Is there a way to know that we’re truly a disciple of Jesus? Actually, there is, and more ways than one.
Jesus told his disciples, “If anyone would come after me, let him deny himself and take up his cross and follow me” (Matt 16:24), and said, “A disciple is not above his teacher, but everyone when he is fully trained will be like his teacher” (Luke 6:40), and those who are like Christ will suffer persecution like Christ, although not to the same extent of course. This means, “If anyone comes to me and does not hate his own father and mother and wife and children and brothers and sisters, yes, and even his own life, he cannot be my disciple” (Luke 14:26), and “Whoever does not bear his own cross and come after me cannot be my disciple” (Luke 14:27), so every Christian should know, if they don’t already, it will be narrow path to eternal life that is difficult, and that’s why so few will find it (Matt 7:13-14), “So therefore, any one of you who does not renounce all that he has cannot be my disciple” (Luke 14:33). If we value our family more than Christ, can we truly say we’re denying ourselves? One couple a few years ago were gone about 3 out of every 5 weeks at church and the wife was our Sunday school teacher, so we had to tell her that we need to find another teacher that will be here every Sunday for the children. This couple valued staying at the lake or visiting with family more than Christ.
When people say they follow our church services on You Tube, I tell them that this cannot replace corporate worship and if they’re following me and not Christ, I’ll lead them into the ditch. Watching sermons on the Internet is no replacement for being with the Body of Christ. If they are truly following Christ, they will not be forsaking the assembling of themselves, as is the custom of many (over half) believers (Heb 10:24-25). Instead of following Him, they follow their own agenda and walk according to their own interests and not the interests of Christ. Jesus sought out and choose the twelve disciples, not the other way around (John 15:16), and then He told them to “follow Me” and He will make them “fishers of men” (Mark 1:17). We weren’t the ones who choose Christ (John 6:44), but He choose us before the earth even existed (Eph 1; Rom 8:29-30). After we are called, He tells all of us to follow Him, but if we truly want to be His disciple, it means that we must deny ourselves and take up our cross (Matt 16:24) and follow Him daily, not just on Sundays. It’s hard to follow Christ and be “fishers of men” when you are in isolation. The fact that there are over 50 “one another’s” means that we need each another to encourage one another, build up one another, and pray for one another. We don’t follow man but Christ and that shows up in shoe leather.
Counting the Cost
When we had to redo our floors at home, we had to sit down and see if we had sufficient funds to do this, and although it was tight, we were able to do it. We had no choice, but we still counted the cost to see if we could do it, so in the same way, if we want to deny ourselves and follow Him, we must count the cost. Dietrich Bonhoeffer wrote a book on the cost of being a disciple of Jesus, and then almost prophetically lived what he likely thought was the direct outworking of that teaching. Ultimately, the cost of being a disciple of Christ was his death in a Nazi prison camp, but he said if you want to be a disciple, look to Jesus! Dietrich Bonhoeffer desired to be a disciple of Christ and then entered into the sufferings of Christ. Paul says, that’s what He desired in order “that I may know him and the power of his resurrection, and may share his sufferings, becoming like him in his death” (Phil 3:10), and that’s exactly what he found, or as Bonhoeffer has said, “When Christ calls a man, he bids him come and die.” To be a disciple of Jesus, we must deny ourselves, follow Him, and count the cost of commitment. Are we willing to pay this price?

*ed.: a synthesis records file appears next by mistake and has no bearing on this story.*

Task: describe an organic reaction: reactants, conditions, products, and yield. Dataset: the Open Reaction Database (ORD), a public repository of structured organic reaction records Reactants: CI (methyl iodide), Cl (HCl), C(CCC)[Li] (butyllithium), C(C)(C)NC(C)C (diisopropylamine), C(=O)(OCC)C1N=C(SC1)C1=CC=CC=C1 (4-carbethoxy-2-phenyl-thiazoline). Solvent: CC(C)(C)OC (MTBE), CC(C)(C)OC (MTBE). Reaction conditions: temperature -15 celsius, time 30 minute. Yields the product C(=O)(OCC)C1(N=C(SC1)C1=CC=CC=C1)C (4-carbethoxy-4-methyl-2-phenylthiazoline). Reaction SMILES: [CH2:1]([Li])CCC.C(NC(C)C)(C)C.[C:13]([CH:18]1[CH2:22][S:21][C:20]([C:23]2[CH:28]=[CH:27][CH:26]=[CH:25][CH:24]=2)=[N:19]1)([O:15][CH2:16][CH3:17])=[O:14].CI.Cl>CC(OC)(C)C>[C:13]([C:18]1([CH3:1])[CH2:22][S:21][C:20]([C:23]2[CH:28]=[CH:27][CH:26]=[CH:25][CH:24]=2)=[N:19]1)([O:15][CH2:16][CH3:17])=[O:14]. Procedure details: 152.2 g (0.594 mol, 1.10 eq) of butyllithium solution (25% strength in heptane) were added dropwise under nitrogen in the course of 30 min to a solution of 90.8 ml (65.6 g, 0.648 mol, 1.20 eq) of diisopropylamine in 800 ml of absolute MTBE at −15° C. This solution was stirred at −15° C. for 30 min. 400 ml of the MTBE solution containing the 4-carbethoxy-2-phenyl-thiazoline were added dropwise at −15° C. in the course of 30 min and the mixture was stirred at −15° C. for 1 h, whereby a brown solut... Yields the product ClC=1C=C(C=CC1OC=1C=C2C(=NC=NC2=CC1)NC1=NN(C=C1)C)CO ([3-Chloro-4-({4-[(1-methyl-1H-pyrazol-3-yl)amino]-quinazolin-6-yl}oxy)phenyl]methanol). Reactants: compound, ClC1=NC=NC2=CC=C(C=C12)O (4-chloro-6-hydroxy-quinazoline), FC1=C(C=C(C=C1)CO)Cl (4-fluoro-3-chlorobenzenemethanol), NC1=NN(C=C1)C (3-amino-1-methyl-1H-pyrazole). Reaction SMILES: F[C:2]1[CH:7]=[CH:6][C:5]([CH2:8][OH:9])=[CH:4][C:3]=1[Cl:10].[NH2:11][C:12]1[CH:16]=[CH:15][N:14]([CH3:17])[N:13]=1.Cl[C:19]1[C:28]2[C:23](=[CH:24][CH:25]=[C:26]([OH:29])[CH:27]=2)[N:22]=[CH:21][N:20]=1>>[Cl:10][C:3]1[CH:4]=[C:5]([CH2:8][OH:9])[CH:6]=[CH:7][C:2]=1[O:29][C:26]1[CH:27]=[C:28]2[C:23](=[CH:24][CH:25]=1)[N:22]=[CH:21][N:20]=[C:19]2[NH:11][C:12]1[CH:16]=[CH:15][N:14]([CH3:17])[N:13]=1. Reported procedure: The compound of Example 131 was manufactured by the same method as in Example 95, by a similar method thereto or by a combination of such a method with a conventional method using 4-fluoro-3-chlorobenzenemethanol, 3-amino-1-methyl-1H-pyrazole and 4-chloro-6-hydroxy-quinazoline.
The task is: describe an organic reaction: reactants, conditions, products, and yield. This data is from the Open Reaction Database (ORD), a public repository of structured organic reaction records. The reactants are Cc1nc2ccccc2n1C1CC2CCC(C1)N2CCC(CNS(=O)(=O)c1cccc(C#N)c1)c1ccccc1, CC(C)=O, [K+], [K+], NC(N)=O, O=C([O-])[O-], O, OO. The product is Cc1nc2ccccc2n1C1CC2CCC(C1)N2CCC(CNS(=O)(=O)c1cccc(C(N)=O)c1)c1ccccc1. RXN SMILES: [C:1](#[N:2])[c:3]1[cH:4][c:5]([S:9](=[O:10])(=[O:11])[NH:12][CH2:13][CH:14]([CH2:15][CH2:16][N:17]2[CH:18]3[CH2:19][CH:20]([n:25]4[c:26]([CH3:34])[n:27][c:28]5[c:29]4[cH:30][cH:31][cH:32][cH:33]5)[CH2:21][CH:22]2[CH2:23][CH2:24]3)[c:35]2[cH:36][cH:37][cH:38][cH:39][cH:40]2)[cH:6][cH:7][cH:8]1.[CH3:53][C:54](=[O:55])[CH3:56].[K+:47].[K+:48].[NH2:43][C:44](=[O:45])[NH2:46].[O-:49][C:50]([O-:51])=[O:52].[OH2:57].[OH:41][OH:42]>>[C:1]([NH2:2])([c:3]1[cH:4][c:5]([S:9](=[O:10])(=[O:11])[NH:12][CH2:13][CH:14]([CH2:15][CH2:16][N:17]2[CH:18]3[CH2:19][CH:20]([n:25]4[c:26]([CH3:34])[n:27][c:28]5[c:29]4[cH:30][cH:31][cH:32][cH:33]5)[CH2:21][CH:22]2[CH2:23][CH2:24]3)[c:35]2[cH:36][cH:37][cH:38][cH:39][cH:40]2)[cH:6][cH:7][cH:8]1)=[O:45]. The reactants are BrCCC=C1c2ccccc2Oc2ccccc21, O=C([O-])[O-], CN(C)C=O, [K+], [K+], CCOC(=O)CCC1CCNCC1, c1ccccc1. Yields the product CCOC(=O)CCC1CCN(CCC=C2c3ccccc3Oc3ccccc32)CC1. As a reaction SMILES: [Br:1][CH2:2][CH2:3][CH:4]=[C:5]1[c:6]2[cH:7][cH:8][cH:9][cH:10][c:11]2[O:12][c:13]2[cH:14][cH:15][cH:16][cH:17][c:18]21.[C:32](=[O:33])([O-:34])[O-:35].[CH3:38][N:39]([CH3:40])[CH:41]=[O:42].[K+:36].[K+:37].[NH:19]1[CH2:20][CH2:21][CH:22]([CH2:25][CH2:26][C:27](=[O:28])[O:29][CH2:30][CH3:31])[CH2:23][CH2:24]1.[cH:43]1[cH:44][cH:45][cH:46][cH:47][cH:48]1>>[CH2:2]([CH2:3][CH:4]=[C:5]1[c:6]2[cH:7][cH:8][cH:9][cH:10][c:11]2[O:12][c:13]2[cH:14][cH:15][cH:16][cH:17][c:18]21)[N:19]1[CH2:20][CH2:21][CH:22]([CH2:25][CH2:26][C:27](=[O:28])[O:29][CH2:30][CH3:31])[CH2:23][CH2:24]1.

Willing to Offend
When I say a disciple of Christ must be willing to offend, I don’t mean that we are rude or we treat people badly and offend them. What I actually mean is we should be willing to offend in order to save. You probably already know that the Word of God comforts the afflicted but it afflicts the comfortable, so we must realize that the gospel will be an offense to some and will bring comfort to others, but the Word of God wounds in order to be healed. Just like a surgeon cuts into us, he or she must do this to heal us, so we must accept the fact that when we share the gospel, to one it will be “a fragrance from death to death [but] to the other a fragrance from life to life,” so don’t take it personally, however we must not back down from the Great Commission (Matt 28:19-20) because it would be like not warning a sleeping family that their house is on fire. You must be willing to get them up in the middle of the night, which is less than convenient, in order to save their lives! How much more precious are these souls in eternity that will die being separated from God forever, unless they trust in Christ? If you don’t tell them, who will? Think of it that way!
I don’t believe God wants more religious people or other Christians as much as He desires disciples after His own heart, and that means we must deny ourselves, we must follow Him, we must count the cost, and not be afraid to offend if necessary. We must walk them down the Roman Road to make the Roman Road kill so that they will see their need for the Savior. Unless we are willing to tell others about the wrath of God, the grace of God will be meaningless (John 3:36).